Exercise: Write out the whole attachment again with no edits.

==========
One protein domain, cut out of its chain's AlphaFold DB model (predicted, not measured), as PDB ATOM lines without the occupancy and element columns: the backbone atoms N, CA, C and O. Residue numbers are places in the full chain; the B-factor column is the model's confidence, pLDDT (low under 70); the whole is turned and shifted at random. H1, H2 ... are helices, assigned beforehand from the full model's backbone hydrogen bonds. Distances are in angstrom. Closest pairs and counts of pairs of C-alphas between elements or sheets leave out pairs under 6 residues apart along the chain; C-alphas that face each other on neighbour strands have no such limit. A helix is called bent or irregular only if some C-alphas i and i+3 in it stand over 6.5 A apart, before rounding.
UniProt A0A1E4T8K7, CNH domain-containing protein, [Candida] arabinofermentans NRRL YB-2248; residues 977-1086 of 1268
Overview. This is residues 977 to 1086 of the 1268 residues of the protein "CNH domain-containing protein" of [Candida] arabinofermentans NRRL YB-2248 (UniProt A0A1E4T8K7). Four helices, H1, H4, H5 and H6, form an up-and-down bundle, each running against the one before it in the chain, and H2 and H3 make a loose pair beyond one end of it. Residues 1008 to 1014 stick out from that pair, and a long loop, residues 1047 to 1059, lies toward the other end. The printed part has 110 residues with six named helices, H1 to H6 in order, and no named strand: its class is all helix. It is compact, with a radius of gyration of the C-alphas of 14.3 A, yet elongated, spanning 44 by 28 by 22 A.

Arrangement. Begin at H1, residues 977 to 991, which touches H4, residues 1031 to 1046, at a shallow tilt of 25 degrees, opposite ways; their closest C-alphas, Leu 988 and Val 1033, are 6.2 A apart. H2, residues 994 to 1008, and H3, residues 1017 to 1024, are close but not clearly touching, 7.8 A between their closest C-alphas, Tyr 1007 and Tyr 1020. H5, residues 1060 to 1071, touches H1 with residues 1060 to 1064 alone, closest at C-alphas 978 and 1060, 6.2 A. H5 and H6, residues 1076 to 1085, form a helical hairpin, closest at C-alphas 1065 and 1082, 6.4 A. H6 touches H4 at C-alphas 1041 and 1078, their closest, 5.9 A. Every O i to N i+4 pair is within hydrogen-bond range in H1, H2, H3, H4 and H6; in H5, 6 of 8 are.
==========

One protein domain, cut out of its chain's AlphaFold DB model (predicted, not measured), as PDB ATOM lines without the occupancy and element columns: the backbone atoms N, CA, C and O. Residue numbers are places in the full chain; the B-factor column is the model's confidence, pLDDT (low under 70); the whole is turned and shifted at random. H1, H2 ... are helices, assigned beforehand from the full model's backbone hydrogen bonds. Distances are in angstrom. Closest pairs and counts of pairs of C-alphas between elements or sheets leave out pairs under 6 residues apart along the chain; C-alphas that face each other on neighbour strands have no such limit. A helix is called bent or irregular only if some C-alphas i and i+3 in it stand over 6.5 A apart, before rounding.
UniProt A0A1E4T8K7, CNH domain-containing protein, [Candida] arabinofermentans NRRL YB-2248; residues 977-1086 of 1268
Overview. This is residues 977 to 1086 of the 1268 residues of the protein "CNH domain-containing protein" of [Candida] arabinofermentans NRRL YB-2248 (UniProt A0A1E4T8K7). Four helices, H1, H4, H5 and H6, form an up-and-down bundle, each running against the one before it in the chain, and H2 and H3 make a loose pair beyond one end of it. Residues 1008 to 1014 stick out from that pair, and a long loop, residues 1047 to 1059, lies toward the other end. The printed part has 110 residues with six named helices, H1 to H6 in order, and no named strand: its class is all helix. It is compact, with a radius of gyration of the C-alphas of 14.3 A, yet elongated, spanning 44 by 28 by 22 A.

Arrangement. Begin at H1, residues 977 to 991, which touches H4, residues 1031 to 1046, at a shallow tilt of 25 degrees, opposite ways; their closest C-alphas, Leu 988 and Val 1033, are 6.2 A apart. H2, residues 994 to 1008, and H3, residues 1017 to 1024, are close but not clearly touching, 7.8 A between their closest C-alphas, Tyr 1007 and Tyr 1020. H5, residues 1060 to 1071, touches H1 with residues 1060 to 1064 alone, closest at C-alphas 978 and 1060, 6.2 A. H5 and H6, residues 1076 to 1085, form a helical hairpin, closest at C-alphas 1065 and 1082, 6.4 A. H6 touches H4 at C-alphas 1041 and 1078, their closest, 5.9 A. Every O i to N i+4 pair is within hydrogen-bond range in H1, H2, H3, H4 and H6; in H5, 6 of 8 are.